I like the “where will I wear this?” advice? For me, I only have 3 main categories: 1) work (business formal for me. Classics, deliberately kind of boring.) 2) casual wear for at-home, grocery shopping, and hanging with my kids (casual/shredded jeans, funky t-shirts, fleece, yay I get to express my personality!) 3) date night (includes sexy jeans, short skirts, and tops that are a little too attractive for work–another side of my personality!) For very fancy occasions (my Dad’s wedding, etc)– I will usually go shopping for something to wear to these rare specific events anyway. So I resist… Read more »

pamela munro
pamela munro
10 years ago

Gee – I do have trouble with this – my life is too checkerboard! I wear LOTS of jeans and t-shirts (and sweatshirts) at home & at the boat – but I ALSO have call for both formal, dressy, business wear & clothes that function more or less like COSTUMES, as I am an actress…Living in L.A. one HAS to have fairly chic clothes to keep up with the styles. And one can’t seem to have too many t-shirts. The truth of the matter, I think, is – as I read once – to be really well dressed, you HAVE… Read more »

Avistew
Avistew
10 years ago

That sounds interesting, although I have to admit the clothes problem has never been mine. I only own two pants, and true, I now own 3 pairs of shoes rather than he usual 3 (regular shoes, summer shoes and now winter boots due to moving to Canada). All the clothes I own, apart from the boots, are several years old (well, my wedding clothes are just over a year old, but they’ll last a lot more). I guess I’m lucky I don’t have the problem so many people have. I almost ever spend my money on clothes, it seems a… Read more »

Chett
Chett
10 years ago

J.D. and April, J.D. I think you did a great job picking April as a staff writer. This topic keeps you relevent in blogging about life and personal finance. So many people want to discuss just the principles of money, economics, and finance stuff on their blogs. This gets old after awhile and there is only so much you can write about how a mutual fund works. What is more important is how our financial decisions intersect with everyday life. In teaching most of my students come to me knowing that 6×9=54, but many don’t know how to apply that… Read more »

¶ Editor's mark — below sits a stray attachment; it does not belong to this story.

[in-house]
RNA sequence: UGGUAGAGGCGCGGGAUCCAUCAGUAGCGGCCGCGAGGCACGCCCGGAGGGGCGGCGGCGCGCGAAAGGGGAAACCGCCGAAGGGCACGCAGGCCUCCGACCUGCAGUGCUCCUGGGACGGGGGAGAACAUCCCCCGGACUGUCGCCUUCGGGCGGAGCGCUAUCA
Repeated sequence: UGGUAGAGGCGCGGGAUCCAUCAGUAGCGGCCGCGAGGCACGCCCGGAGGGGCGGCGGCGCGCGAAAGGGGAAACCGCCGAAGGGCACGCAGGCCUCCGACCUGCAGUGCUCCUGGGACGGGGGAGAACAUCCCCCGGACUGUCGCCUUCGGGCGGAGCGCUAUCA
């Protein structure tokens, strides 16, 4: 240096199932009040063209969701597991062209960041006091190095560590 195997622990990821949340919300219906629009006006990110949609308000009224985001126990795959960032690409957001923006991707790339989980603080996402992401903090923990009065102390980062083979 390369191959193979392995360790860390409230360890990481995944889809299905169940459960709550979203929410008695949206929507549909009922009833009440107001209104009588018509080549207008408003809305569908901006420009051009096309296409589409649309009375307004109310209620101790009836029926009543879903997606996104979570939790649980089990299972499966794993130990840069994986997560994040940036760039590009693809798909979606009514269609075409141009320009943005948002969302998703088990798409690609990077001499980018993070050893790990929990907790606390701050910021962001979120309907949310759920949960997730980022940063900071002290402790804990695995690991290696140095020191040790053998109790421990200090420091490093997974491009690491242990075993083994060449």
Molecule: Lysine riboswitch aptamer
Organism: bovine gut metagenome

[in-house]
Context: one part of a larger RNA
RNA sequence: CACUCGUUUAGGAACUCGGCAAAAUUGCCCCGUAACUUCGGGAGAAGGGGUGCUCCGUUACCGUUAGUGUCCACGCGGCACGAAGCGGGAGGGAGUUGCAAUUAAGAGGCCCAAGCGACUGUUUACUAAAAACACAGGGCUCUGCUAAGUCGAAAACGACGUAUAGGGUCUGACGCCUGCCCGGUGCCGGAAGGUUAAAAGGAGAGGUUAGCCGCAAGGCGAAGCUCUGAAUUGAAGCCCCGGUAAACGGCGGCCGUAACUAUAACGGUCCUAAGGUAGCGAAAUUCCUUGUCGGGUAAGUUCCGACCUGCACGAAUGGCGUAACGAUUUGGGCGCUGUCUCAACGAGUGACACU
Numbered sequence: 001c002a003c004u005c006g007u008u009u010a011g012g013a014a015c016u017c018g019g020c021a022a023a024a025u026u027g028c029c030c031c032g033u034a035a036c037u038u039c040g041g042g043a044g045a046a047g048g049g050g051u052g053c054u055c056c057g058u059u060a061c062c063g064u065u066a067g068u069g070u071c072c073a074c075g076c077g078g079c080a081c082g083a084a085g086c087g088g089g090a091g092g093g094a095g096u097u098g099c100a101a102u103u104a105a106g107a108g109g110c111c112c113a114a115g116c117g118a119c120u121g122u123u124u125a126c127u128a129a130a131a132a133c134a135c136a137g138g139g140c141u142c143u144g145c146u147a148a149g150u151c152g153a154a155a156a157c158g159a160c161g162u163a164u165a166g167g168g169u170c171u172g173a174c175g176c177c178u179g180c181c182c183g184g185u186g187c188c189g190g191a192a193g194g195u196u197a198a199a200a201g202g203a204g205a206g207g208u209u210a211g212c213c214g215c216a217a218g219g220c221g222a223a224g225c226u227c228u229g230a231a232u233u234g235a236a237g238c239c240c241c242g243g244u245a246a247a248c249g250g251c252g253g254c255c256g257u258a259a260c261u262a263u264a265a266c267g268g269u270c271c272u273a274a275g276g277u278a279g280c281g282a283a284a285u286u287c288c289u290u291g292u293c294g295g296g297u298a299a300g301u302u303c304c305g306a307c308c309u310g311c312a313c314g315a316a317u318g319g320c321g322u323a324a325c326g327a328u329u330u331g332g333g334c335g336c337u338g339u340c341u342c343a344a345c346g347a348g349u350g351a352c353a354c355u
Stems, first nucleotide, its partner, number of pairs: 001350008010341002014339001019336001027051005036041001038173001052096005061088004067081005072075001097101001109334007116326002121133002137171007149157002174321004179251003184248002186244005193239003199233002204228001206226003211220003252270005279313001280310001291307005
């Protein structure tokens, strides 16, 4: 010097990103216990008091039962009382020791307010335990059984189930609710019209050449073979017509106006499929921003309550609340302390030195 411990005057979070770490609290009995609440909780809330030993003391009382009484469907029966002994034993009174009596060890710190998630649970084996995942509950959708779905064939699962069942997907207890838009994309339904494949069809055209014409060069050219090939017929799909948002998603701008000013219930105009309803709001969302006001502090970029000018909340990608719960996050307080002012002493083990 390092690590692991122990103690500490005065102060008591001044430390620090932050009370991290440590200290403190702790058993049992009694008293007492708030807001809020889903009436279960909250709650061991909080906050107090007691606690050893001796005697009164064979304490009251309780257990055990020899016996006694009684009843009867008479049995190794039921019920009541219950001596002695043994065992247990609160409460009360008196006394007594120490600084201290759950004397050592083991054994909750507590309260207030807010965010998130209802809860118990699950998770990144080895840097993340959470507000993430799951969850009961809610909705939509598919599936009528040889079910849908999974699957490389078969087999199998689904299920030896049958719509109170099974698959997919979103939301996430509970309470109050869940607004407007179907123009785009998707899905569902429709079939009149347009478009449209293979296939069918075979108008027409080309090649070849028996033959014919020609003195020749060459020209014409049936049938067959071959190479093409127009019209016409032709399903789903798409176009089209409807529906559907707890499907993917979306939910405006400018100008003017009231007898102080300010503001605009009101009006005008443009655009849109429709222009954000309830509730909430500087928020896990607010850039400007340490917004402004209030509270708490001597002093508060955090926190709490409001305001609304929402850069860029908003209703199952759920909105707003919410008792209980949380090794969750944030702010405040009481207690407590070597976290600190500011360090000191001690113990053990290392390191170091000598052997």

Oleg Mokhov
Oleg Mokhov
10 years ago

Hey April, An incredibly effective way of minimizing your wardrobe is to clothes maximization: maximum usefulness with minimum items. The strategy is to have the least amount of stuff in your closet while still have complete functionality (without needing tons of layering or clothes-changing) and desired style. Have each clothing item satisfy these two categories: 1) FUNCTIONALITY. Like you mentioned in buying for the season and lifestyle, analyze where you spend most of your time. Cities? Woods? Beach? Warm? Cold? Then get clothing with the necessary material (polyester, nylon, cotton, etc.) and the necessary features (warmth-preserving fleece, moisture wicking fabric,… Read more »

Ann
Ann
10 years ago

Since I’m a size 00 petite (I really hate vanity sizing) my personal rule is to buy multiples when I find something I like. I have a tendency to wear the same items enough times that they wear out within two years.

Richie
Richie
10 years ago

I have the opposite problem. I still wear some clothes that I’ve had for 10 years. My wife complains that I’m out of style and need to buy some new clothes. I just set up a new ING savings account to put $40/month in for clothes purchases.

jeremy
jeremy
10 years ago

I definitely fall victim to “swaying to low prices” being the bargain lover that I am. I have accumulated way too many things that I never use or wear this way. A friend recently taught me a little trick, which I took to heart. When something catches my eye at the clearance section, I ask myself “Am I more in love with the price or am I more in love with the item?” Nine out of ten times, it is usually the price I am more in love with, and not the item itself. And that shouldn’t be worth my… Read more »

Cheapskate Sandy
Cheapskate Sandy
10 years ago

I have a simple tip. Move to New York and make sure everything in your closet is black or white and you will always be in style…or is that just my lazy way of doing things?

chacha1
chacha1
10 years ago

@Jessica, LOL re not leaving yourself the option of going up a size again – good for you! I work from the opposite edge: if my size 8s start to get tight, I don’t go buy a 10: I stop eating so much! @Rachel, I also have to plan for dancewear and in four different categories: teaching, shows, social dancing, and practice. Ugh. This means my closet is pretty full. For my day job (business casual) I have a small selection of good slacks, skirts, and dresses, with inexpensive tops for variety over time. Keeps the cost pretty low. Great… Read more »